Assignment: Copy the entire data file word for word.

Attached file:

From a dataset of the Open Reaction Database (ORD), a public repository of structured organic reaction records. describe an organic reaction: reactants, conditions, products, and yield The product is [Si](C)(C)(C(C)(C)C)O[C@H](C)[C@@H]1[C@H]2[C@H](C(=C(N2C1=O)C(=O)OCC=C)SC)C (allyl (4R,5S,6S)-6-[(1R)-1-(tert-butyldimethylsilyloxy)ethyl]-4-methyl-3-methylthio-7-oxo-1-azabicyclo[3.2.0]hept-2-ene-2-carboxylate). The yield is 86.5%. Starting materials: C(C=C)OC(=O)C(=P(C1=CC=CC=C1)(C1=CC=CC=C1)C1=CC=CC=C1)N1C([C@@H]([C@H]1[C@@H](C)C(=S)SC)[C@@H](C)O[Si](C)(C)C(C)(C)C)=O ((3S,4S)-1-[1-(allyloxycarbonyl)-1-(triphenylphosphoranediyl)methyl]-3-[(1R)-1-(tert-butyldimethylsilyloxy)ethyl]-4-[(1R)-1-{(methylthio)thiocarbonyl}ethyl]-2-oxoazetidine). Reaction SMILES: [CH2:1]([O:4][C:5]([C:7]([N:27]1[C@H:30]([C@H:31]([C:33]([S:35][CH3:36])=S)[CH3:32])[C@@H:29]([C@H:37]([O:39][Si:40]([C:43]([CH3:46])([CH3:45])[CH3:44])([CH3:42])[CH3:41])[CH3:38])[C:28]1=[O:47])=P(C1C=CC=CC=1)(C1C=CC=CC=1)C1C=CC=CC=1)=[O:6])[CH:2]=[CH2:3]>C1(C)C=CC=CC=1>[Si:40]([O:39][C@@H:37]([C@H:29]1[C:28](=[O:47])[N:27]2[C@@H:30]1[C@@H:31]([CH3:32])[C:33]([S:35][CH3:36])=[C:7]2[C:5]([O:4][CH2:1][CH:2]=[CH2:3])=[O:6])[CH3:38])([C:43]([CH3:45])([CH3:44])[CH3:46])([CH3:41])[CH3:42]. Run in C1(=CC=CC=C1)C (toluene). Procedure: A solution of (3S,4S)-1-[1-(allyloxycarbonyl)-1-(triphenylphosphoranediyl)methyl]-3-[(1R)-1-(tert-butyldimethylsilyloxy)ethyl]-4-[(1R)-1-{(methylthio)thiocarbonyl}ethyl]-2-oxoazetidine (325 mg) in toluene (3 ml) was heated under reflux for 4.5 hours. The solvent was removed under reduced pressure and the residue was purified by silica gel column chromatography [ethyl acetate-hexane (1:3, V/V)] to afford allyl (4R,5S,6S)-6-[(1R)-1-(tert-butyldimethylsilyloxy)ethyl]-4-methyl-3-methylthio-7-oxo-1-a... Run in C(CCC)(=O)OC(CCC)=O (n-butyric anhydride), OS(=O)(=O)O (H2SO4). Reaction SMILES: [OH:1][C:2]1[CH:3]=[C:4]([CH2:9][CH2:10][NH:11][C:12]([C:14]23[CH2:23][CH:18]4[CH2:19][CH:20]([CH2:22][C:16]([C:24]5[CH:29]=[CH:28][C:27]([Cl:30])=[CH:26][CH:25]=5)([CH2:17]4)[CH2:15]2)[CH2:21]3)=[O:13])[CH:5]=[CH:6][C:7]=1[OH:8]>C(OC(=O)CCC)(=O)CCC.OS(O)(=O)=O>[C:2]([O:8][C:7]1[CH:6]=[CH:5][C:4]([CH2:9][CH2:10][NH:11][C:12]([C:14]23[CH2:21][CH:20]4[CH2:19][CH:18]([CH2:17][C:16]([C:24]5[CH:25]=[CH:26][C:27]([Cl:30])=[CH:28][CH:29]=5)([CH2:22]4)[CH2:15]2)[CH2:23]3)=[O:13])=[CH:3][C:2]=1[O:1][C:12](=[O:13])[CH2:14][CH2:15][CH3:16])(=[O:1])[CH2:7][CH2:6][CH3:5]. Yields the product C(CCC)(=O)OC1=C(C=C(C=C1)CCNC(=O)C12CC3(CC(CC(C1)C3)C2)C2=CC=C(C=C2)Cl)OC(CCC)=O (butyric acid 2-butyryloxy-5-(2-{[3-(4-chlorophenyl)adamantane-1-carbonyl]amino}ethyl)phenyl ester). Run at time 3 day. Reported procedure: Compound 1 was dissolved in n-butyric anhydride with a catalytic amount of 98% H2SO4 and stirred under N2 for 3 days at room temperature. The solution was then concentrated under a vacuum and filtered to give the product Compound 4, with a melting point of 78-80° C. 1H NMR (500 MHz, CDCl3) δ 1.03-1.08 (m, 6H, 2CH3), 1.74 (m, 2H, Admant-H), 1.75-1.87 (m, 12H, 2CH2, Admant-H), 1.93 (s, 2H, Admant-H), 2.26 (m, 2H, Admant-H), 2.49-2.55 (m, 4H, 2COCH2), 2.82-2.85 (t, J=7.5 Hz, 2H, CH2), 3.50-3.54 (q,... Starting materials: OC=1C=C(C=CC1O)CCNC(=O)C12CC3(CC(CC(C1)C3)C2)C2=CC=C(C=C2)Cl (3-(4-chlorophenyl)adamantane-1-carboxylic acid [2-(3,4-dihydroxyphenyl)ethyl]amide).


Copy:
From a dataset of the Open Reaction Database (ORD), a public repository of structured organic reaction records. describe an organic reaction: reactants, conditions, products, and yield The product is [Si](C)(C)(C(C)(C)C)O[C@H](C)[C@@H]1[C@H]2[C@H](C(=C(N2C1=O)C(=O)OCC=C)SC)C (allyl (4R,5S,6S)-6-[(1R)-1-(tert-butyldimethylsilyloxy)ethyl]-4-methyl-3-methylthio-7-oxo-1-azabicyclo[3.2.0]hept-2-ene-2-carboxylate). The yield is 86.5%. Starting materials: C(C=C)OC(=O)C(=P(C1=CC=CC=C1)(C1=CC=CC=C1)C1=CC=CC=C1)N1C([C@@H]([C@H]1[C@@H](C)C(=S)SC)[C@@H](C)O[Si](C)(C)C(C)(C)C)=O ((3S,4S)-1-[1-(allyloxycarbonyl)-1-(triphenylphosphoranediyl)methyl]-3-[(1R)-1-(tert-butyldimethylsilyloxy)ethyl]-4-[(1R)-1-{(methylthio)thiocarbonyl}ethyl]-2-oxoazetidine). Reaction SMILES: [CH2:1]([O:4][C:5]([C:7]([N:27]1[C@H:30]([C@H:31]([C:33]([S:35][CH3:36])=S)[CH3:32])[C@@H:29]([C@H:37]([O:39][Si:40]([C:43]([CH3:46])([CH3:45])[CH3:44])([CH3:42])[CH3:41])[CH3:38])[C:28]1=[O:47])=P(C1C=CC=CC=1)(C1C=CC=CC=1)C1C=CC=CC=1)=[O:6])[CH:2]=[CH2:3]>C1(C)C=CC=CC=1>[Si:40]([O:39][C@@H:37]([C@H:29]1[C:28](=[O:47])[N:27]2[C@@H:30]1[C@@H:31]([CH3:32])[C:33]([S:35][CH3:36])=[C:7]2[C:5]([O:4][CH2:1][CH:2]=[CH2:3])=[O:6])[CH3:38])([C:43]([CH3:45])([CH3:44])[CH3:46])([CH3:41])[CH3:42]. Run in C1(=CC=CC=C1)C (toluene). Procedure: A solution of (3S,4S)-1-[1-(allyloxycarbonyl)-1-(triphenylphosphoranediyl)methyl]-3-[(1R)-1-(tert-butyldimethylsilyloxy)ethyl]-4-[(1R)-1-{(methylthio)thiocarbonyl}ethyl]-2-oxoazetidine (325 mg) in toluene (3 ml) was heated under reflux for 4.5 hours. The solvent was removed under reduced pressure and the residue was purified by silica gel column chromatography [ethyl acetate-hexane (1:3, V/V)] to afford allyl (4R,5S,6S)-6-[(1R)-1-(tert-butyldimethylsilyloxy)ethyl]-4-methyl-3-methylthio-7-oxo-1-a... Run in C(CCC)(=O)OC(CCC)=O (n-butyric anhydride), OS(=O)(=O)O (H2SO4). Reaction SMILES: [OH:1][C:2]1[CH:3]=[C:4]([CH2:9][CH2:10][NH:11][C:12]([C:14]23[CH2:23][CH:18]4[CH2:19][CH:20]([CH2:22][C:16]([C:24]5[CH:29]=[CH:28][C:27]([Cl:30])=[CH:26][CH:25]=5)([CH2:17]4)[CH2:15]2)[CH2:21]3)=[O:13])[CH:5]=[CH:6][C:7]=1[OH:8]>C(OC(=O)CCC)(=O)CCC.OS(O)(=O)=O>[C:2]([O:8][C:7]1[CH:6]=[CH:5][C:4]([CH2:9][CH2:10][NH:11][C:12]([C:14]23[CH2:21][CH:20]4[CH2:19][CH:18]([CH2:17][C:16]([C:24]5[CH:25]=[CH:26][C:27]([Cl:30])=[CH:28][CH:29]=5)([CH2:22]4)[CH2:15]2)[CH2:23]3)=[O:13])=[CH:3][C:2]=1[O:1][C:12](=[O:13])[CH2:14][CH2:15][CH3:16])(=[O:1])[CH2:7][CH2:6][CH3:5]. Yields the product C(CCC)(=O)OC1=C(C=C(C=C1)CCNC(=O)C12CC3(CC(CC(C1)C3)C2)C2=CC=C(C=C2)Cl)OC(CCC)=O (butyric acid 2-butyryloxy-5-(2-{[3-(4-chlorophenyl)adamantane-1-carbonyl]amino}ethyl)phenyl ester). Run at time 3 day. Reported procedure: Compound 1 was dissolved in n-butyric anhydride with a catalytic amount of 98% H2SO4 and stirred under N2 for 3 days at room temperature. The solution was then concentrated under a vacuum and filtered to give the product Compound 4, with a melting point of 78-80° C. 1H NMR (500 MHz, CDCl3) δ 1.03-1.08 (m, 6H, 2CH3), 1.74 (m, 2H, Admant-H), 1.75-1.87 (m, 12H, 2CH2, Admant-H), 1.93 (s, 2H, Admant-H), 2.26 (m, 2H, Admant-H), 2.49-2.55 (m, 4H, 2COCH2), 2.82-2.85 (t, J=7.5 Hz, 2H, CH2), 3.50-3.54 (q,... Starting materials: OC=1C=C(C=CC1O)CCNC(=O)C12CC3(CC(CC(C1)C3)C2)C2=CC=C(C=C2)Cl (3-(4-chlorophenyl)adamantane-1-carboxylic acid [2-(3,4-dihydroxyphenyl)ethyl]amide).